supportive housing
(Province of British Columbia/Flickr)

BC NDP leader John Horgan announced the party’s election campaign platform in Vancouver Tuesday morning, less than three weeks before general voting day on October 24.

“This election is about what kind of future British Columbians want as we face a new reality and move towards full recovery,” said Horgan.

“Our plan provides the support people need right now and lays out a vision for how BC can emerge from the pandemic stronger and more secure than ever.”

See also: Where each B.C. political party stands on mental health, addiction and the overdose crisis

Many of the 154 policies and initiatives released are existing ongoing projects, or things that were announced and underway long before the election was called.

Nevertheless, Tuesday’s platform launch contained a plethora of new promises, particularly on issues related to health care, housing, capital projects, and the overdose crisis.

Direct cash and benefits pledges

One of the biggest promises in the NDP’s platform is a one-time recovery benefit of up to $1,000 for families that earn less than $125,000 per year, and a $500 deposit for single people who earn less than $62,000 per year.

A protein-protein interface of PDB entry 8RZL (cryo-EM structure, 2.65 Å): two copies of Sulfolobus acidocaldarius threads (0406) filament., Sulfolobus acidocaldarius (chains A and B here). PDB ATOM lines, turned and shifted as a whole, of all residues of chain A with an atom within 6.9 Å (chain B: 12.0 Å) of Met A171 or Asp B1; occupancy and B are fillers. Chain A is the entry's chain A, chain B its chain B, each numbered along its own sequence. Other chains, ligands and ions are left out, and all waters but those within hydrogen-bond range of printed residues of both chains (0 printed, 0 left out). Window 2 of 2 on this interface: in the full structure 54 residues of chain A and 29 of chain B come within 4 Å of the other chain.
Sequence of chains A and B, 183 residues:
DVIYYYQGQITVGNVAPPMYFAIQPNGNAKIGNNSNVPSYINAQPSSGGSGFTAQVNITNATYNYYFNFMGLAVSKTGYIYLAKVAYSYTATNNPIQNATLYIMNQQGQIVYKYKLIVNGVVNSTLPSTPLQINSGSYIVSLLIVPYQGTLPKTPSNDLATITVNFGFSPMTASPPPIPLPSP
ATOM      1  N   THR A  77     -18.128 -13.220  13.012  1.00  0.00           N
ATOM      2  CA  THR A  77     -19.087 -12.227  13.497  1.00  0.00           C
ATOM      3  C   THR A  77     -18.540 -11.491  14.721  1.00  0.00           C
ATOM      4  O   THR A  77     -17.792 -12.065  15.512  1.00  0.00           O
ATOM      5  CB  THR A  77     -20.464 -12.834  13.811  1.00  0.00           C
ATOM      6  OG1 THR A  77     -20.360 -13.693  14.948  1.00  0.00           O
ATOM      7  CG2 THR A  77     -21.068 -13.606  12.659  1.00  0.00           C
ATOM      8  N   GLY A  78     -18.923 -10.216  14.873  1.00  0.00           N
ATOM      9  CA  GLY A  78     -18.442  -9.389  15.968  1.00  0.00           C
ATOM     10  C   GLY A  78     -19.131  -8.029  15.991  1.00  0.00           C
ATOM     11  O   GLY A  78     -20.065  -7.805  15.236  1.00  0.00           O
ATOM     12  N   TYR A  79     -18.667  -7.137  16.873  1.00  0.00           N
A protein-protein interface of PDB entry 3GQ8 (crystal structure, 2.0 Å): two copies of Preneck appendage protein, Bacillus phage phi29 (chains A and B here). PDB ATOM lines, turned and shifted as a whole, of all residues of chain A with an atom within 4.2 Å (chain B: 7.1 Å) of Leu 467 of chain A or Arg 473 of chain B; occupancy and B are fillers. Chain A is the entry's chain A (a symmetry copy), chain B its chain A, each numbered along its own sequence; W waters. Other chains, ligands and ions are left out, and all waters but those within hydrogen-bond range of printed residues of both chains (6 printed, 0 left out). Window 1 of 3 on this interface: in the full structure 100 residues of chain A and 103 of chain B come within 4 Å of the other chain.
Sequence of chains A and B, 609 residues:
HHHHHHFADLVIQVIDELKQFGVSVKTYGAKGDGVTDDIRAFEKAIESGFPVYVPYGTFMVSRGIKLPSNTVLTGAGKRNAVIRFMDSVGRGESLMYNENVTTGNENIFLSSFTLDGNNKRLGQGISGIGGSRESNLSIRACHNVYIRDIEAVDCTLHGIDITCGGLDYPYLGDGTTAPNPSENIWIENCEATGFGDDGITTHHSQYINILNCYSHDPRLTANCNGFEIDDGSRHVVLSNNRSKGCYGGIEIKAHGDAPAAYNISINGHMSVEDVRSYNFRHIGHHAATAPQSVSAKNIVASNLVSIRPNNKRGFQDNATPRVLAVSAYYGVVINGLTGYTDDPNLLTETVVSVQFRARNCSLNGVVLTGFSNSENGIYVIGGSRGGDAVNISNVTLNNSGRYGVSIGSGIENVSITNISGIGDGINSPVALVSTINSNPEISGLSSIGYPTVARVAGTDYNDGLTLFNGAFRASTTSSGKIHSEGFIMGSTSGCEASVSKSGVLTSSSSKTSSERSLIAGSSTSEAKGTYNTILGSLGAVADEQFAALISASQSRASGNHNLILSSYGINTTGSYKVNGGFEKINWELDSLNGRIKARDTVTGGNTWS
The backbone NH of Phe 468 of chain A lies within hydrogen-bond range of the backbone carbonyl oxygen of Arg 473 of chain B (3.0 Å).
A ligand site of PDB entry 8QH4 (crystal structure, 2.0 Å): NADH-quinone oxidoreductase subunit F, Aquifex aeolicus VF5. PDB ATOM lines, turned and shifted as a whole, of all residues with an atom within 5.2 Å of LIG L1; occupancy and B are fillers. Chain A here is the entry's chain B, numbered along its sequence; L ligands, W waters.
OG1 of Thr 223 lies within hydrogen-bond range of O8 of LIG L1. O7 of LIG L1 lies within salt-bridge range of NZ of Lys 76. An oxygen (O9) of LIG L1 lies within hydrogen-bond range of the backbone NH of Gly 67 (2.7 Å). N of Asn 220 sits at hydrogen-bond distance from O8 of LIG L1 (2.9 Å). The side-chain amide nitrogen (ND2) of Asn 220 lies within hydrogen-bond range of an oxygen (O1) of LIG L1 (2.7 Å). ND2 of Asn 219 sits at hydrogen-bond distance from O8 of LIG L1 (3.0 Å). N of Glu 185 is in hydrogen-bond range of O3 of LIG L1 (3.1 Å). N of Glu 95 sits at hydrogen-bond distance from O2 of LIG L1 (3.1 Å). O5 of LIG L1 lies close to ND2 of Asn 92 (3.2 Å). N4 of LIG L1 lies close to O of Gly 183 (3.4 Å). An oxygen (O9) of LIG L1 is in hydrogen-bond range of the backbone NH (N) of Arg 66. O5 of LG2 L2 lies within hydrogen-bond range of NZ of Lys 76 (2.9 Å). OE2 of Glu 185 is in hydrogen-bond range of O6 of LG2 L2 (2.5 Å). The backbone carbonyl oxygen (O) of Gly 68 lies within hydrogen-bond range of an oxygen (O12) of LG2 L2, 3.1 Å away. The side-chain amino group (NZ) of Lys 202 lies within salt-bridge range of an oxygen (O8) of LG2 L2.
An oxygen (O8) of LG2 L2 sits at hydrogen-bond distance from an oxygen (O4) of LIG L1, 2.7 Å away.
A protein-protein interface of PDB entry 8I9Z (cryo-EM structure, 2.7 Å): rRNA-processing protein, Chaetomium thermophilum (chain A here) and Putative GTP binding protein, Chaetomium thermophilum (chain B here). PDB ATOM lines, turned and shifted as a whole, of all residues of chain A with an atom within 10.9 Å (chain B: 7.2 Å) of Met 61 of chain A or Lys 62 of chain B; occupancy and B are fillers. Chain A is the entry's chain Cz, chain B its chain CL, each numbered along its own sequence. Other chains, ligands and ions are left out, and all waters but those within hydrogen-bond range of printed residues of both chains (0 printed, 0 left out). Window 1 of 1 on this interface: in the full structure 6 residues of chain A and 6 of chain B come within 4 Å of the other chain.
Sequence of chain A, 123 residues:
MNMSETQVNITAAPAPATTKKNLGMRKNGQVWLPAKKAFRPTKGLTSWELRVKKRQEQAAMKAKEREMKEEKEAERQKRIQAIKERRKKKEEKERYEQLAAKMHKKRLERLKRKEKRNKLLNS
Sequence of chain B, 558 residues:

When asked about their rationale for this funding, given that there are several existing benefits packages for those who are struggling financially during the pandemic, party leader John Horgan said this initiative is a way to put money in people’s pockets so that they can spend and reinvest in local businesses.

For people earning minimum wage in B.C., the NDP platform promises that after it reaches $15/hour in 2021, they would tie that wage amount to the rate of inflation, making it increase incrementally every year.

Another major economic policy announcement was that if re-elected, the BC NDP would instate a freeze on rent increases until 2022, and limit rent increases after that point.

This freeze would still apply to people who have already received a notice of rent increase for next year. Before the pandemic, rent increases were capped at 1.4 per cent per year.